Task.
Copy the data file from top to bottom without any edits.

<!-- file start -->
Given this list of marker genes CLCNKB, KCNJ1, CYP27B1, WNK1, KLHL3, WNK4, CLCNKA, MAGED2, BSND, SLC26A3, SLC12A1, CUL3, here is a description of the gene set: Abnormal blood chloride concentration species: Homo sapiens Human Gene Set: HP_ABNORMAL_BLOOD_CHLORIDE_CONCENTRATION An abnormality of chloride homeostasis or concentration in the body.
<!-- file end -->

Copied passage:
Given this list of marker genes CLCNKB, KCNJ1, CYP27B1, WNK1, KLHL3, WNK4, CLCNKA, MAGED2, BSND, SLC26A3, SLC12A1, CUL3, here is a description of the gene set: Abnormal blood chloride concentration species: Homo sapiens Human Gene Set: HP_ABNORMAL_BLOOD_CHLORIDE_CONCENTRATION An abnormality of chloride homeostasis or concentration in the body.